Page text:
You are hereHome › Blog
By Pro Bono Net-October 15, 2014
· Paul Haidle, Director Volunteer Attorney Program, New Mexico Legal Aid
· Tony Lu, Citizenship Works Project Coordinator, Pro Bono Net
· Claudia Johnson, LawHelp Interactive Program Manager, Pro Bono Net
· Ric Morgan, Attorney, Ric N. Morgan, LLC
· Beth Andersen, Attorney, Johnson & Associates, Attorneys at Law, PC
· Adam Friedl, Program and Special Initiatives Manager, Pro Bono Net
- Emphasis on content, not location
- Two-way communication between lawyers and clients
- Combination of automated and human based guidance
- Efficient volunteer management
- Forms & E-Filing
Paul Haidle: Using technology to bridge the rural justice gap
The Problem: Lack of Access to Civil Legal Aid. In New Mexico 90% of lawyers live in 2 cities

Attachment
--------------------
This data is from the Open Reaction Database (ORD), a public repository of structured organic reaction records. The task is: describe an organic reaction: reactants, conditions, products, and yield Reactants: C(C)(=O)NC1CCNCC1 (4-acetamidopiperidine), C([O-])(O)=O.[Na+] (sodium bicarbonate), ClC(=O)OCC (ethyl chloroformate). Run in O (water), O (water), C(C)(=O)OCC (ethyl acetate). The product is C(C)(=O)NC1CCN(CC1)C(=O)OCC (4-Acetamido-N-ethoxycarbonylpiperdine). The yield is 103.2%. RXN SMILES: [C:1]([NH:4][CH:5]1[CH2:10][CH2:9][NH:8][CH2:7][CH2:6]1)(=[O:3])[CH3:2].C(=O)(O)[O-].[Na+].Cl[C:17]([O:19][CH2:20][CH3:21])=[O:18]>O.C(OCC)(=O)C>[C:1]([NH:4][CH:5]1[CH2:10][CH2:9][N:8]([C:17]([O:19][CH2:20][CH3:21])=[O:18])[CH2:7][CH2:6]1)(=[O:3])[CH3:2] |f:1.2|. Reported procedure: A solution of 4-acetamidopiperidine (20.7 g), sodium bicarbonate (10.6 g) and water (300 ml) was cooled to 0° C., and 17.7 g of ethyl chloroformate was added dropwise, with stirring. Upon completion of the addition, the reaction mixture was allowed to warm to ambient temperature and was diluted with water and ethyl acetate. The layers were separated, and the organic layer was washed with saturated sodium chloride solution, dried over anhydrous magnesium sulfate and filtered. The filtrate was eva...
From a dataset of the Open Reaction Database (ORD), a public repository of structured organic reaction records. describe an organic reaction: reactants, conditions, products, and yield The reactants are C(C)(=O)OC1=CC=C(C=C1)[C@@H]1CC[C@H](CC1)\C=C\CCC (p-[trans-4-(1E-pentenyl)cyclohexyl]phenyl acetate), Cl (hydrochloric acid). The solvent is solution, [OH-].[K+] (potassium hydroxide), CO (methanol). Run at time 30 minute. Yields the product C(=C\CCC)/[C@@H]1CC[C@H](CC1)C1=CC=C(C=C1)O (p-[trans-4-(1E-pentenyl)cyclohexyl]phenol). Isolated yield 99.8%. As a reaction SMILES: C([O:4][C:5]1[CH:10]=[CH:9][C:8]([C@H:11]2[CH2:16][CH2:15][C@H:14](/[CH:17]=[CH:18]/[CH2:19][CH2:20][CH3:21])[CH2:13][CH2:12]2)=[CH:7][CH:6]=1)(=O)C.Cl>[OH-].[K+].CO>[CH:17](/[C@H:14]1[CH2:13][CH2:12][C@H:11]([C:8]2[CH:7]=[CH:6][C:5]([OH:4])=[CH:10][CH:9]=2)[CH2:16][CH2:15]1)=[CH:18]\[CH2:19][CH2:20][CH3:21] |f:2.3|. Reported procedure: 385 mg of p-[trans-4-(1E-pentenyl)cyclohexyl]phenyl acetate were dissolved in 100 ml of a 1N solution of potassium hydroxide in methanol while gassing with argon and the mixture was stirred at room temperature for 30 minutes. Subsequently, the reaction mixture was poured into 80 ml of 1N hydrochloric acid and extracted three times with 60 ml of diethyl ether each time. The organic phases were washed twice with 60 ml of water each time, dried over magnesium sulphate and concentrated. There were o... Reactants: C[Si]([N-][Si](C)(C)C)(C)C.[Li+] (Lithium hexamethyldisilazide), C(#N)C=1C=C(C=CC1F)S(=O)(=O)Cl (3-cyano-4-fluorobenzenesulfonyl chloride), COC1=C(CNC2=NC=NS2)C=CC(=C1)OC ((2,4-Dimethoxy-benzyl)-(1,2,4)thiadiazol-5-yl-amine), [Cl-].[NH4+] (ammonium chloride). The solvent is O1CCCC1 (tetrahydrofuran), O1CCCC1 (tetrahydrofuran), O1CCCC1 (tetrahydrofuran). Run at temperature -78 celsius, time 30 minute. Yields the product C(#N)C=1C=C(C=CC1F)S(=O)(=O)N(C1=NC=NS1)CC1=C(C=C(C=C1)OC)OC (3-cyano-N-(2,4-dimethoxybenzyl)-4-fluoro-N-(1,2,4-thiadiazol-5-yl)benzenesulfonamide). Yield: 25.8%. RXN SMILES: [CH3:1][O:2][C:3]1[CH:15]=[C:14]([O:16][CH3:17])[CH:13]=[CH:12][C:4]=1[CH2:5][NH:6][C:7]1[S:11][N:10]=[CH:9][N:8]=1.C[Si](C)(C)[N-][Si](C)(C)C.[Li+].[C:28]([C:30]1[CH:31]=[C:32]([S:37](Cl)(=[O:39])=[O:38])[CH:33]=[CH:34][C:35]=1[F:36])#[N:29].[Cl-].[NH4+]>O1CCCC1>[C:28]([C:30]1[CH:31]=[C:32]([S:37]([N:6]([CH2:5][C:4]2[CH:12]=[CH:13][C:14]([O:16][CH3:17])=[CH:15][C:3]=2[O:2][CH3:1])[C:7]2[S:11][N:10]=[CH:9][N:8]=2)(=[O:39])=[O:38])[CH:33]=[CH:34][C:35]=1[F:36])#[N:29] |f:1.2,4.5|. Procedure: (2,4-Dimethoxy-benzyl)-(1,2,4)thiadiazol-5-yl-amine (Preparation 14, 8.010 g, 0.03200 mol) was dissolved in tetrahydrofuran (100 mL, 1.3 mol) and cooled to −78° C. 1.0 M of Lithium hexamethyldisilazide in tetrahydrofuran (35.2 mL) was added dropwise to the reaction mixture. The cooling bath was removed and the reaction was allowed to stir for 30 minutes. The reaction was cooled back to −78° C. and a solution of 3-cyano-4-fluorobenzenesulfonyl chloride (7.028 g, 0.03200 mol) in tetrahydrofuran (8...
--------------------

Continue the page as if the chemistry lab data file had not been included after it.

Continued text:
The Solution: A Virtual Legal Fair
Steps to a Successful Rural Clinic
- Identify communities in need and potential host sites
- Identify stakeholders in the community
- Advertising for volunteers and clients
- On site screening of legal issues
- Technology "dry run"
Technology Considerations for A virtual clinic
- Internet connectivity
- Wireless availability
- Privacy concerns
- Choosing the appropriate technology
- Client/attorney familiarity and comfort level
Ric Morgan and Beth Anderson: Virtual Pro Se Clinic (VPC) Concept Presentation
Concept: free monthly clinics link parties without an attorney to counsel over the internet held at public libraries across Colorado
Combine: Technology and 'in place" public resources, volunteer attorneys statewide, partnerships with local communities
Rely on existing public infrastructure
- Capitalize on existing public infrastructure investments
- Use technology to secure broader public engagement
- Mobilize volunteer attorneys effectively and efficiently
- Enhance coordination between public service organizations